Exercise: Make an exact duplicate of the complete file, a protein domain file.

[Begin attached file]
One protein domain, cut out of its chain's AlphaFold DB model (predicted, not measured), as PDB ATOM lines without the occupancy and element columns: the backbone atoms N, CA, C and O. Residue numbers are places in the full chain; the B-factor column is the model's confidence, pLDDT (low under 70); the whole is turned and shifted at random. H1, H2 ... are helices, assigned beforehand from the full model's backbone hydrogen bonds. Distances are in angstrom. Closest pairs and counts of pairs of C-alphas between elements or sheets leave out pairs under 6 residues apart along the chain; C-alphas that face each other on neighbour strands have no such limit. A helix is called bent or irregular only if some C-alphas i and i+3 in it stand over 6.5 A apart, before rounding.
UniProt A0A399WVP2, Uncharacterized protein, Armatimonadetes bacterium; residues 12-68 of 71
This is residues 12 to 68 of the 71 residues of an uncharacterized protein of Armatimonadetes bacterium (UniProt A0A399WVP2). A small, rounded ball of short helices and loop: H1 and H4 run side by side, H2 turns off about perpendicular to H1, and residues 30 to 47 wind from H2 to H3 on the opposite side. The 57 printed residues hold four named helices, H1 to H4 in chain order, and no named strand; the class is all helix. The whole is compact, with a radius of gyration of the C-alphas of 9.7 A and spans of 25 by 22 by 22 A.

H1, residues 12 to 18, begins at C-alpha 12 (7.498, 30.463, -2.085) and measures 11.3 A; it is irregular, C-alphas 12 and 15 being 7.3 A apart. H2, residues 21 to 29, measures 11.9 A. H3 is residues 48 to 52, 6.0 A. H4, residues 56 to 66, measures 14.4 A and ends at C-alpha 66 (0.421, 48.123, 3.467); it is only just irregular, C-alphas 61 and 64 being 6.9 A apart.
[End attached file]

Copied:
One protein domain, cut out of its chain's AlphaFold DB model (predicted, not measured), as PDB ATOM lines without the occupancy and element columns: the backbone atoms N, CA, C and O. Residue numbers are places in the full chain; the B-factor column is the model's confidence, pLDDT (low under 70); the whole is turned and shifted at random. H1, H2 ... are helices, assigned beforehand from the full model's backbone hydrogen bonds. Distances are in angstrom. Closest pairs and counts of pairs of C-alphas between elements or sheets leave out pairs under 6 residues apart along the chain; C-alphas that face each other on neighbour strands have no such limit. A helix is called bent or irregular only if some C-alphas i and i+3 in it stand over 6.5 A apart, before rounding.
UniProt A0A399WVP2, Uncharacterized protein, Armatimonadetes bacterium; residues 12-68 of 71
This is residues 12 to 68 of the 71 residues of an uncharacterized protein of Armatimonadetes bacterium (UniProt A0A399WVP2). A small, rounded ball of short helices and loop: H1 and H4 run side by side, H2 turns off about perpendicular to H1, and residues 30 to 47 wind from H2 to H3 on the opposite side. The 57 printed residues hold four named helices, H1 to H4 in chain order, and no named strand; the class is all helix. The whole is compact, with a radius of gyration of the C-alphas of 9.7 A and spans of 25 by 22 by 22 A.

H1, residues 12 to 18, begins at C-alpha 12 (7.498, 30.463, -2.085) and measures 11.3 A; it is irregular, C-alphas 12 and 15 being 7.3 A apart. H2, residues 21 to 29, measures 11.9 A. H3 is residues 48 to 52, 6.0 A. H4, residues 56 to 66, measures 14.4 A and ends at C-alpha 66 (0.421, 48.123, 3.467); it is only just irregular, C-alphas 61 and 64 being 6.9 A apart.